For those of you who don’t know me, I normally blog over here. ES gave some very kind introductory words about me here and here. I will endeavor to make sure those are not the last kind things he has to say about me.
In those comments he mentions I am the Executive Director of the WAP; well that was true…until the day he left. In the interest of being completely open, I will share with you that I am now the Director of Operations. I still do all the fun things as before, plus some. One of my new tasks is constituency development. A quick look at our calendar will reveal just why I have not had time to blog regularly. As such, this will be more of a recap of the past week.
Last week I had the pleasure of speaking to Jim Campbell, Executive Director of the Alberta PC’s. I was asking him about observers attending their convention this past weekend. I was surprised to learn that they don’t allow this and never have. They had already refused requests from the Libs and NDP; and now the WAP.
I found this a bit odd. In June this year when we (the WAP) held our AGM we allowed both academic and political observers; including the leader and president of another party. Just last month I was welcomed as an observer at another political party’s AGM. In both situations members of other parties were allowed to sit in on all events of the day; including policy formation.
Whether it’s the results of elected positions or policy passed at AGM’s; they will be reported either in the media or via party members’ blogs. It would seem to me the more open and transparent you make the process; the more likely you will achieve accurate and consistent messaging.
During the convention though it appears political observers from other parties are not the only group they blocked out; the media was also subjected to the brush off.
On the Friday Don Braid Tweeted
“Tories are pouring in; media are poured into a tiny room - no power bars, just 8 chairs.”Then three hours later;
“We now have 10 chairs and two tables; media gulag improving.”By Saturday;
“Tories now have 19 reporters stuffed into a broom closet. We expect the air to be sucked out shortly.”
And if that was not enough the Premier himself had this to say of the media;
“This is the biggest challenge we're facing as a government. I really do feel that the policies we have are the right ones for Alberta, but it's difficult to get it through the present media that's available to us."Huh, say again? You stuff them into a tiny, ill equipped room, ban them from being present when the results are announced, change your mind at that last possible moment; and then claim it's their fault that they are not available to you???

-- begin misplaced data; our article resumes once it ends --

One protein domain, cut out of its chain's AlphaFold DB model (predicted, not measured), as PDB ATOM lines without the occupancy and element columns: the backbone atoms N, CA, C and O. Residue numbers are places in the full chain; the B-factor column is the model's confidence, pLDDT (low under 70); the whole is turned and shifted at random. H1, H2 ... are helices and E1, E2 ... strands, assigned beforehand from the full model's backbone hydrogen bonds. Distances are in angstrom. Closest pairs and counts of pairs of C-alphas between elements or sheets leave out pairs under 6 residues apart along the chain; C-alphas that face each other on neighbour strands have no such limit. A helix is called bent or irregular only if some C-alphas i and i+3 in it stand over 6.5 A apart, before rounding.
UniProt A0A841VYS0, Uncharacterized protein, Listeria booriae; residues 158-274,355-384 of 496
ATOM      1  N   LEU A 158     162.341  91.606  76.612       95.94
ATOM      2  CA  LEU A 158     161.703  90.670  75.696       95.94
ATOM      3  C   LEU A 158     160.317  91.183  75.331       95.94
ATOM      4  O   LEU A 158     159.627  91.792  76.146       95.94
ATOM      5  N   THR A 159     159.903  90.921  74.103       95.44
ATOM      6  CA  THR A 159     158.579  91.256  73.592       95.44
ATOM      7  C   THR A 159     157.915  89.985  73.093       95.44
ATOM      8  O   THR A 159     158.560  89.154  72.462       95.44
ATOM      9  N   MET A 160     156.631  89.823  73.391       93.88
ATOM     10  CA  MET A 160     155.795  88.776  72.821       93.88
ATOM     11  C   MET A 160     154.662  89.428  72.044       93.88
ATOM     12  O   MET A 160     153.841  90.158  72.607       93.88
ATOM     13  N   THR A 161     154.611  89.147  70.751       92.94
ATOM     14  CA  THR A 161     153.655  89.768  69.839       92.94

Rob Breakenridge delivers an excellent summation of this stance of blaming the media.
While the current government is not communicating very well with Albertans, the media is the last group that should be taking any heat for this. They (the government) are now trying unique ways to getting their message out; I predict that this will still ultimately fail. Here's why.
Communication is not just about being able to craft a message and deliver it to the masses. The key to communication is listening. Successful relationships; be they personal, business or even adversarial negotiations; are built by listening and understanding. Through that one can mirror their responses (messaging / policy) to reflect the needs of the other. If you fail to listen (in this case to Albertans); you will always fail in developing your policy and delivering your message.
Few governments and politicians have figured this out; but those who do will be successful and their message will be spread quickly and efficiently. After all, isn’t that all we really want at the end of day; to know we have been heard and understood; to know we are not being ignored and will not be taken for granted.